Background Research

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Intelligibility Interviews
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The information you gather before a survey will shape your proposal and your final report. If you take good notes while doing library research and do not rush the process, you will improve the quality of your work. There have been times when a team has gathered all the necessary information in a library and eliminated the need for a field trip. Even if you don't cite all your sources in your proposal, an annotated bibliography of your complete findings could be helpful when a team is assigned to do some language development or if follow-up research is required at a later time.

Suggestions for Intelligibility Research

  1. Learn all of the variations of the names for the languages, dialects, and peoples you will be studying that are identified in the Ethnologue and other sources. You should do this every time you come across a new document in your research.
  2. Make copies of maps that you find in reading and write in the margins any additional information or possible contradictions that you notice.
  3. Look for previous research or publications that your entity has completed in this particular language or dialect cluster. Be sure to search according to variations of the language names discovered in the first step and keep track of any new names that come up. Check with your entity administrators for additional information that is not freely available.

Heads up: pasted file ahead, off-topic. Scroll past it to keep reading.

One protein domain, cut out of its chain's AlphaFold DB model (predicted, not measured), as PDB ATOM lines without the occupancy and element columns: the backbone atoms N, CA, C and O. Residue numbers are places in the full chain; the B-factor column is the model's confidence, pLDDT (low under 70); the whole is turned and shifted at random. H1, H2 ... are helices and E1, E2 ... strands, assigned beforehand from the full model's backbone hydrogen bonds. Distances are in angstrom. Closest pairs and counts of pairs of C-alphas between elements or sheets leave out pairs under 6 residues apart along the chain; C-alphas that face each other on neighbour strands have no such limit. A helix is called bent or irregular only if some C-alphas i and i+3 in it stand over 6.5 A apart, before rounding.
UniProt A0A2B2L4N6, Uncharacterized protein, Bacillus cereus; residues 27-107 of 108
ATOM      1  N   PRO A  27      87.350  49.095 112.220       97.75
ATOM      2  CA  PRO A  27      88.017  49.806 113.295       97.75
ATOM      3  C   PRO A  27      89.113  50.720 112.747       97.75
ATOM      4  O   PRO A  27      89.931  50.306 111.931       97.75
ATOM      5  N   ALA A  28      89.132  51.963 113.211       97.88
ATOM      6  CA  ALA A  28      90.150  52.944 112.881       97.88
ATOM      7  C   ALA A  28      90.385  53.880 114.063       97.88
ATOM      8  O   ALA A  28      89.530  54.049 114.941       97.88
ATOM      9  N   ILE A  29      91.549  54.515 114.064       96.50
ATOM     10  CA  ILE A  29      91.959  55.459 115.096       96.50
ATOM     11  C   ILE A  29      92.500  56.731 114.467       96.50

4. Visit each of the local libraries and look for linguistic publications. You never know where you might find a previous study of the language you're researching.
  5. Do not forget to take notes on hypotheses or findings dealing with intelligibility between the lects in question. The same reminder applies to sociolinguistic information. The information that may help you develop hypotheses regarding intelligibility will include:
    1. Language attitudes
    2. Previous testing
    3. Historical-comparative work that shows actual linguistic relatedness (it is expected that lects which are more closely related may share more features in common and thus share a higher degree of intelligibility), etc.
    4. Reported intelligibility. These reports may come from speakers who live outside the area or from people who frequently visit or work in the area (especially linguists who have worked there).
  6. Write an annotated bibliography of all publications that make reference to the particular peoples, languages, and/or dialect clusters.
  7. If you have access to the Internet, conduct the same type of search there using each of the names your earlier search revealed. If you do not have Internet access, contact Wycliffe Associates, UK and they might be able to conduct this online search for you.
    1. If you find new references to printed material, return to the library to search for these.
    2. If you find names of researchers, note their names and contact information.
  8. Determine whether or not you can meet with any of the knowledgeable people mentioned in publications you have come across and set up an interview in person if possible or dialog with them via email or via regular mail (see Intelligibility Interviews).